Is Tracking Your Activity Bad For Your Mental Health?
Written by Fiona Thomas
Fiona Thomas is a freelance writer with work published on Metro, Healthline, Heads Together, Mind and Happiful magazine. Her book Depression in a Digital Age: The Highs and Lows of Perfectionism is an extension of her work around mental health, and a celebration of all that's possible through the power of social media.
If you’re trying to get fit then the chances are you’ve invested in an activity tracker. It could be a FitBit on your wrist to count daily steps, or an Apple Watch which logs how often you stand up, or maybe you downloaded the Nike+Run Club app to train for a marathon and finally get your first ten-minute mile.
However you choose to track your activity, you’re doing it because you think it helps. The adverts for these products suggest that somehow, logging the time you spend at the gym will spur you on to be better, do more, and work harder. You set goals and you record your efforts. Numbers mean progress. But do tracking apps really work? The jury is still out.
One study showed that after one year of using a clip-on activity tracker, there was no effect on the subjects’ overall health and fitness. The online support network that some apps promote has been proven to motivate people in some cases, but often a ‘leaderboard’ format (which some apps favour) can have the opposite effect.
I recently overheard a young woman say that she arrived at the gym and realised she had forgotten to wear her Apple Watch altogether. What did she do? She cancelled the workout and went home, because in her words, there was 'no point' if she couldn't see how many calories she had burned. Worryingly, one head teacher recently said that fitness trackers can lead to “unforeseen risks of obsessive behaviour and overwork” in children.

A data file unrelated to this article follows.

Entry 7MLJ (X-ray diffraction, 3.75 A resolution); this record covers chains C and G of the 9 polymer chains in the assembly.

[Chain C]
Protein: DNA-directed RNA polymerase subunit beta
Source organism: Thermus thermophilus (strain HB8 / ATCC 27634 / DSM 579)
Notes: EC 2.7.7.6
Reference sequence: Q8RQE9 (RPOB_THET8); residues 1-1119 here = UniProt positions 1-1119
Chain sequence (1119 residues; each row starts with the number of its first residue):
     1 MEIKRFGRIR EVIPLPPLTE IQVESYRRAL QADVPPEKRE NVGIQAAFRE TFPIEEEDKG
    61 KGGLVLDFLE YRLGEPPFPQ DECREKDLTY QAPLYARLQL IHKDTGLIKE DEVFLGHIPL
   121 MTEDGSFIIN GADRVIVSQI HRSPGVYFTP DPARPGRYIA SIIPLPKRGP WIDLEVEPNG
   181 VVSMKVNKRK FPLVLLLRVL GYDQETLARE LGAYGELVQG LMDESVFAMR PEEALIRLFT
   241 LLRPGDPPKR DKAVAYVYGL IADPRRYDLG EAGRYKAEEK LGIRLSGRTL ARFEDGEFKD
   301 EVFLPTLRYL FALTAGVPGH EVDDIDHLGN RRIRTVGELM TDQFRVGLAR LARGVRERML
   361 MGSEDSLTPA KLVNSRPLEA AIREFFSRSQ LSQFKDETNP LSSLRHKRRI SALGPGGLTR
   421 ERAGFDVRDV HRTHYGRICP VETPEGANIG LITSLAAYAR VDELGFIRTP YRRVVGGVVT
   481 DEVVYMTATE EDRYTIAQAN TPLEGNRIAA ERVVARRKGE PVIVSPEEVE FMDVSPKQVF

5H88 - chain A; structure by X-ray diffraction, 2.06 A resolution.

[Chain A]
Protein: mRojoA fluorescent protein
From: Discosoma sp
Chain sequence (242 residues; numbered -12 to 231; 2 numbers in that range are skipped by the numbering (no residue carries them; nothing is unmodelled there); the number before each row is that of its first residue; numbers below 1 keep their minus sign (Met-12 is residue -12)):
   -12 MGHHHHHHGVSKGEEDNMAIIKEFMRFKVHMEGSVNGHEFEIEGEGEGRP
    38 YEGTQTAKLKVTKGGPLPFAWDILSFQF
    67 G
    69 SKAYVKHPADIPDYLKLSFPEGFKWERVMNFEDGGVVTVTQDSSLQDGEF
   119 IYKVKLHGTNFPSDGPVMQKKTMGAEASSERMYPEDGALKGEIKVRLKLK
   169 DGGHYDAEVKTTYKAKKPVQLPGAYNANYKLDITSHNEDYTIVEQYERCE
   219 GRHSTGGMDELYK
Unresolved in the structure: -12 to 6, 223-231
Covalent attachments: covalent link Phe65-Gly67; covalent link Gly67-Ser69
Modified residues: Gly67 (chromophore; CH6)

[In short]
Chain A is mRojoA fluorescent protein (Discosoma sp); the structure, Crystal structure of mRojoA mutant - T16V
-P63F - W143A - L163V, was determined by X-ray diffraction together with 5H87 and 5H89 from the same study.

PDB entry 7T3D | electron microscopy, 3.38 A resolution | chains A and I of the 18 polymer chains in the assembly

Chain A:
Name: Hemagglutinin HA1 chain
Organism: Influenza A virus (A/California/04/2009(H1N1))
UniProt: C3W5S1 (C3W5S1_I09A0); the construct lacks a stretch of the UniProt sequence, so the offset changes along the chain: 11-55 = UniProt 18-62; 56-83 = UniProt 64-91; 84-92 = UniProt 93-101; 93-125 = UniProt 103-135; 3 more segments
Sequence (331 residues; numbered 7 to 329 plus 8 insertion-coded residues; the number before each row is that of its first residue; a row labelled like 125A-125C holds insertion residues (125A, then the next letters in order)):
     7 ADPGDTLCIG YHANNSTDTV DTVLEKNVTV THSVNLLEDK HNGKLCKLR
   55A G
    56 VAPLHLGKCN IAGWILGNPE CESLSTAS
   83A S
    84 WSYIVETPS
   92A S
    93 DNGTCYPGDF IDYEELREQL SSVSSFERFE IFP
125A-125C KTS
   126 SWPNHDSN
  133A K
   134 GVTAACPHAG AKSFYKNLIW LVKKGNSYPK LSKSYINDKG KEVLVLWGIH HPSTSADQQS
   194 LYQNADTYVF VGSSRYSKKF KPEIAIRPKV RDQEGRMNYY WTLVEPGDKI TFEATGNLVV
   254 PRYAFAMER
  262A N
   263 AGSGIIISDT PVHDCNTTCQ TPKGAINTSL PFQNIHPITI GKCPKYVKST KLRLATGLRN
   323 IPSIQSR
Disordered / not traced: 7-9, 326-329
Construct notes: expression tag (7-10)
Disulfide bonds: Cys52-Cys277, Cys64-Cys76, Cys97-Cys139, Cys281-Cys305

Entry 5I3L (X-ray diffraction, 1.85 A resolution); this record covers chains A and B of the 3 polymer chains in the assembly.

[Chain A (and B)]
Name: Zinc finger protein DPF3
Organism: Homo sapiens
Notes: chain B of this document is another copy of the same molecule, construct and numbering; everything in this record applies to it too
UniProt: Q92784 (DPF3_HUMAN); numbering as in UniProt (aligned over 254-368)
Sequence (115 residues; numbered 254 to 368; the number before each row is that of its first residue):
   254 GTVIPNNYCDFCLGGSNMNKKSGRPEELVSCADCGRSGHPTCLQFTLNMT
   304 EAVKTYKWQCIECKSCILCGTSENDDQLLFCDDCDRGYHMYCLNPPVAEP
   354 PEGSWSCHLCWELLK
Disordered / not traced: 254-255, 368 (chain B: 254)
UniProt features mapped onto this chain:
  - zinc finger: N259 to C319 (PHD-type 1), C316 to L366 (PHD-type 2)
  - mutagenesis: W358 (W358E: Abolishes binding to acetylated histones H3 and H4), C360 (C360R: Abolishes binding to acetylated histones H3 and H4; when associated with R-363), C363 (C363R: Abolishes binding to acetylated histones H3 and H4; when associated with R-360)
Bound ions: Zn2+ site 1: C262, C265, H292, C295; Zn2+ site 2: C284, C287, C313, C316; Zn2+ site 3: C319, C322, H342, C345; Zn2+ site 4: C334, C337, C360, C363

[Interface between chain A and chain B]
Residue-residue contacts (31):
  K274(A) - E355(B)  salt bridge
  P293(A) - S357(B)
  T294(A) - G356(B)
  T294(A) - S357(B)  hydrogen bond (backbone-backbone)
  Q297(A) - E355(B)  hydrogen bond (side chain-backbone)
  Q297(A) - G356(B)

Basically, some users are pushing themselves reach arbitrary goals in order to get positive reinforcement from an app. And when they don’t get that positive reinforcement, they feel like they’ve failed. Then sometimes the choose not to move at all.
So is tracking your activity bad for your mental health? I know from personal experience that documenting my workouts can encourage change in the beginning. It holds me accountable. But in the long run, it can make me feel worse when I inevitably miss the odd session due to a night out, working late or just sheer exhaustion.
I asked counsellor and psychologist Philip Karahassan about the potential repercussions of fitness tracking, who says apps have become an accepted part of our society and culture.
“I think that their usage, in both a positive and negative way, has been normalised as a must-do for one's physical health, when really they are keeping us locked in a state of anxiety” says Karahassan. Many of us are so preoccupied with data input that many of our well-laid plans never come to fruition.
The problem is, fitness apps offer an emotional response — that sense of achievement when you see the number of calories burned or steps taken — but often this can take precedent over the physical experience. We overlook the physiological buzz that comes from exercise, and in favour of what? A digital pat on the back when we see it written on our phones.